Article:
Woman carpenters from Dasht Barchi. Most if not all of them are Hazaras. Most people believe that carpentry is a man’s trade, but for the 60 carpentresses of Kabul’s Dasht-e-Barchi district, it simply isn’t true. “Women are able to do all kinds of work that men do,” they proclaim proudly. Hidden among mud houses which sit idly off of the main road, the center for carpentry is a local shura (council) where women learn about basic carpentry and build various items from cupboards, tables, computer desks, chairs to sandalis (heaters). A middle-aged woman is too happy to take me to the production center, where everything seems to happen all at once, located inside a small hut. “See, we are now able to handle heavy machinery,” she points out to several woodworking equipments that are modern-looking, where two or three women work in tandem to produce wood chops or create nail punctures and screw holes. Nails, chisels, hammers, sawing machines, screwdrivers are as familiar to [read more]

April 3, 2008 // 3 Comments

Jakarta Post Weekender (2008): Time Stands Still

http://www.thejakartapost.com/weekender/0801beyond.asp BEYOND BORDERS: Time Stands Still Sparsely populated and well hidden from the rest of the world, Wakhan Corridor is as medieval today as it was over 700 years ago when Marco Polo passed through. Agustinus Wibowo visits the region. The awkward tongue of Afghanistan, located at the northeastern tip of the country, is a 200-mile-long valley that stretches between Tajikistan and Pakistan. A strategic territory created by the once-reigning British Empire at the end of the 19th century, Wakhan Corridor was first attached to Afghan territory as a buffer zone between Britain and Russia. Though the battle for supremacy between the two giants has long ended, little seems to have changed since then. Time has been suspended for what seems like eternity. Deprived of the comforts of modern living, Afghans tend to paint rosy images of Tajikistan, where women are not required to wear the burqa and children receive the education they deserve. [read more]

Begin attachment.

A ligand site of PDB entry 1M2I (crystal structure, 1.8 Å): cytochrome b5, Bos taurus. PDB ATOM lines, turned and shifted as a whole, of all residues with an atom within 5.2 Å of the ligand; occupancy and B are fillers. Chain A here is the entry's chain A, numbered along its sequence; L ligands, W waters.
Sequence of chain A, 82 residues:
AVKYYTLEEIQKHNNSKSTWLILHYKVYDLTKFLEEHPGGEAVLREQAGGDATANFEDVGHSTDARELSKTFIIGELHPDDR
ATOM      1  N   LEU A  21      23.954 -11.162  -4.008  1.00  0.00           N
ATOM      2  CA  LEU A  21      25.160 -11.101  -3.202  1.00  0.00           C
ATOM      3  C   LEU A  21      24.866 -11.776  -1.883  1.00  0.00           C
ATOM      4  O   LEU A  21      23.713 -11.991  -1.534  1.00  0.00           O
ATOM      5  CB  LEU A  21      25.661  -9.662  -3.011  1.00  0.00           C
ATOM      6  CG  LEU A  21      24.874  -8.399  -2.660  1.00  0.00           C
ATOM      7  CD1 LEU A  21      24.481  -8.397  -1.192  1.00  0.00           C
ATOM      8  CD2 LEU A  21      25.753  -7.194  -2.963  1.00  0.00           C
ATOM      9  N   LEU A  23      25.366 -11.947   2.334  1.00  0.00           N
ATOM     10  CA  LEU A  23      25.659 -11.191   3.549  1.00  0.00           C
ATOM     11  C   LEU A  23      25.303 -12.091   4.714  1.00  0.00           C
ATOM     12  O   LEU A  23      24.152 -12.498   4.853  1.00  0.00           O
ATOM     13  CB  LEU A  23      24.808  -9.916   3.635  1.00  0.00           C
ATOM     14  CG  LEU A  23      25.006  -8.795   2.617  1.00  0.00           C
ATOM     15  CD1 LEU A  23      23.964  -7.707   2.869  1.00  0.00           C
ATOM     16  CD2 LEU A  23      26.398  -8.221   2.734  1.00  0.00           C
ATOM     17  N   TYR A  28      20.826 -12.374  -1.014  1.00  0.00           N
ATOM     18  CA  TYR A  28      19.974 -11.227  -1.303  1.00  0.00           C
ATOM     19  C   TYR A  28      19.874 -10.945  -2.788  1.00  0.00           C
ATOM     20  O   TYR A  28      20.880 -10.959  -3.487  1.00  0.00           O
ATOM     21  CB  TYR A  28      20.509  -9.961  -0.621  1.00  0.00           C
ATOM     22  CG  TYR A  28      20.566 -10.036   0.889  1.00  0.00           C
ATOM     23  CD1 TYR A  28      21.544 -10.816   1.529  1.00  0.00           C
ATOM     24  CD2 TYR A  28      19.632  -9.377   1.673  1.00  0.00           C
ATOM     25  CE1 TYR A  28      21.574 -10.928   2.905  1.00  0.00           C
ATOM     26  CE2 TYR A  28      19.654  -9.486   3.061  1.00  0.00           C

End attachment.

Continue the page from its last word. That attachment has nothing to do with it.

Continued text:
January 25, 2008 // 2 Comments

Taliban Attack on Luxury Hotel in Afghan Capital Kills Eight

The luxurious, five star Serena Hotel. With such heavy tiered security system, who expects this hotel can be attacked? http://www.bloomberg.com/apps/news?pid=20601087&sid=akrH72vAed8I&refer=home Jan. 15 (Bloomberg) – Taliban insurgents killed as many as eight people in a suicide bomb attack on a luxury hotel in the Afghan capital, Kabul, where Norwegian Foreign Minister Jonas Gahr Store was hosting a meeting. A Norwegian journalist accompanying the foreign minister and a U.S. citizen were among those killed in yesterday’s bomb- and-gunfire assault at the Serena Hotel. Store was uninjured, United Nations Secretary-General Ban Ki-moon said. The assault is a “serious crime against humanity,’’ Ban told reporters in New York. Store was the target of the attack, he said, without elaborating. Suicide bombings in Afghanistan have risen sevenfold over the past two years and Taliban fighters are increasingly carrying out attacks in the capital. The assault may signal a [read more]

January 14, 2008 // 0 Comments

Kabul – Shocked

Benazir Bhutto I was terribly shocked by the unexpected news of the assassination of Pakistani Former Prime Minister, Ms Benazir Bhutto. A friend from the UN called me, “Hey, have you heard about Benazir Bhutto? She was shot dead.” “Are you joking?” It was serious, a fact which I really didn’t want to believe. Benazir was shot three times in a political rally in Liaquat Bagh in Rawalpindi, somewhere I used to stay two years before. I couldn’t believe that Pakistan, which I used to love because of the people’s extreme hospitality, turn to boiling hell. I remembered, sometime in winter 2005, in a village in northern Karakoram Mountains, a vertical tricolor flag was hoisted on a pole on top of a house. Black-red-green. “Is that flag of Afghanistan?” “No. That’s flag of PPP,” explained an old villager, “Pakistan People Party. That’s the party of Benazir Bhutto. We loved her very much.” I remembered, deep in Thar Parkar desert town of Umerkot, a Hindu friend [read more]

December 27, 2007 // 0 Comments

Kabul – Christmas in Kabul

Christmas trees in Kabul streets, who expected? In devout, conservative Islamic Republic of Afghanistan, Christmas is just like another day. It’s an ordinary day when people go to office, children go to school, and nobody is aware of what Christmas is. But since last some few years, the Christmas trees start to decorate the Kabul again. It is in the Flower Street, across the rows of foreigner-oriented souvenir shops of Chicken Street, where most flower shops in Kabul are located. Christmas trees, considered as variation of flowers, along with Christmas accessories like stars, Santa Claus, colorful ribbons, et cetera, are offered in the roadside of the narrow alley. It is indeed a bizarre combination between the artificial Christmas trees, mostly imported and costs around US$25, with women clad in blue burqas passing by. Under Taliban, said Muhammad, a shop owner, selling Christmas trees was totally prohibited. But he claimed that the Christmas trees were already available in Flower [read more]